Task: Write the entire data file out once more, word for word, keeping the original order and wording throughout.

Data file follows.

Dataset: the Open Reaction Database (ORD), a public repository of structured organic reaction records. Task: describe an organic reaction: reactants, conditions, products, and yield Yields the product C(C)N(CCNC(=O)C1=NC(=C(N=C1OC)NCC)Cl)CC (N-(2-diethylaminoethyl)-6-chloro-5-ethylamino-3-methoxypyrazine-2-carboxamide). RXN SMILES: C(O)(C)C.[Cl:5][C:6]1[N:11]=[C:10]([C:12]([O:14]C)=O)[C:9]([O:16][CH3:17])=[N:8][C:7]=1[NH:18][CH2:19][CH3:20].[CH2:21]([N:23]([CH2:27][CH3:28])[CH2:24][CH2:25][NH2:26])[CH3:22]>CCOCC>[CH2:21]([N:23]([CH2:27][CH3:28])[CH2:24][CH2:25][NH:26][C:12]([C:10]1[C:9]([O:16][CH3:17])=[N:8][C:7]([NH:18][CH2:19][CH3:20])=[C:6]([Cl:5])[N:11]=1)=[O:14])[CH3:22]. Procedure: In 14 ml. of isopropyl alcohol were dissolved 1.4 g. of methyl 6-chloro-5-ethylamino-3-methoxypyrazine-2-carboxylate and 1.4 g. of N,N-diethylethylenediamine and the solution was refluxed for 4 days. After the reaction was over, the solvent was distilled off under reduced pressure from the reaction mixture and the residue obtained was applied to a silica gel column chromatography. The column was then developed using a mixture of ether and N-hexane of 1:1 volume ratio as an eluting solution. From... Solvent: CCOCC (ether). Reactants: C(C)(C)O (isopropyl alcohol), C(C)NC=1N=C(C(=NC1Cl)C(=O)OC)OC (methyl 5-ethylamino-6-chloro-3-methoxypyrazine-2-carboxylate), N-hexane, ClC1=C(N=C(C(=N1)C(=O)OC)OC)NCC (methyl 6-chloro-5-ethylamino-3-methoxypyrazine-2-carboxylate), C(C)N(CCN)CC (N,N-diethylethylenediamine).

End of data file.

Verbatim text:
Dataset: the Open Reaction Database (ORD), a public repository of structured organic reaction records. Task: describe an organic reaction: reactants, conditions, products, and yield Yields the product C(C)N(CCNC(=O)C1=NC(=C(N=C1OC)NCC)Cl)CC (N-(2-diethylaminoethyl)-6-chloro-5-ethylamino-3-methoxypyrazine-2-carboxamide). RXN SMILES: C(O)(C)C.[Cl:5][C:6]1[N:11]=[C:10]([C:12]([O:14]C)=O)[C:9]([O:16][CH3:17])=[N:8][C:7]=1[NH:18][CH2:19][CH3:20].[CH2:21]([N:23]([CH2:27][CH3:28])[CH2:24][CH2:25][NH2:26])[CH3:22]>CCOCC>[CH2:21]([N:23]([CH2:27][CH3:28])[CH2:24][CH2:25][NH:26][C:12]([C:10]1[C:9]([O:16][CH3:17])=[N:8][C:7]([NH:18][CH2:19][CH3:20])=[C:6]([Cl:5])[N:11]=1)=[O:14])[CH3:22]. Procedure: In 14 ml. of isopropyl alcohol were dissolved 1.4 g. of methyl 6-chloro-5-ethylamino-3-methoxypyrazine-2-carboxylate and 1.4 g. of N,N-diethylethylenediamine and the solution was refluxed for 4 days. After the reaction was over, the solvent was distilled off under reduced pressure from the reaction mixture and the residue obtained was applied to a silica gel column chromatography. The column was then developed using a mixture of ether and N-hexane of 1:1 volume ratio as an eluting solution. From... Solvent: CCOCC (ether). Reactants: C(C)(C)O (isopropyl alcohol), C(C)NC=1N=C(C(=NC1Cl)C(=O)OC)OC (methyl 5-ethylamino-6-chloro-3-methoxypyrazine-2-carboxylate), N-hexane, ClC1=C(N=C(C(=N1)C(=O)OC)OC)NCC (methyl 6-chloro-5-ethylamino-3-methoxypyrazine-2-carboxylate), C(C)N(CCN)CC (N,N-diethylethylenediamine).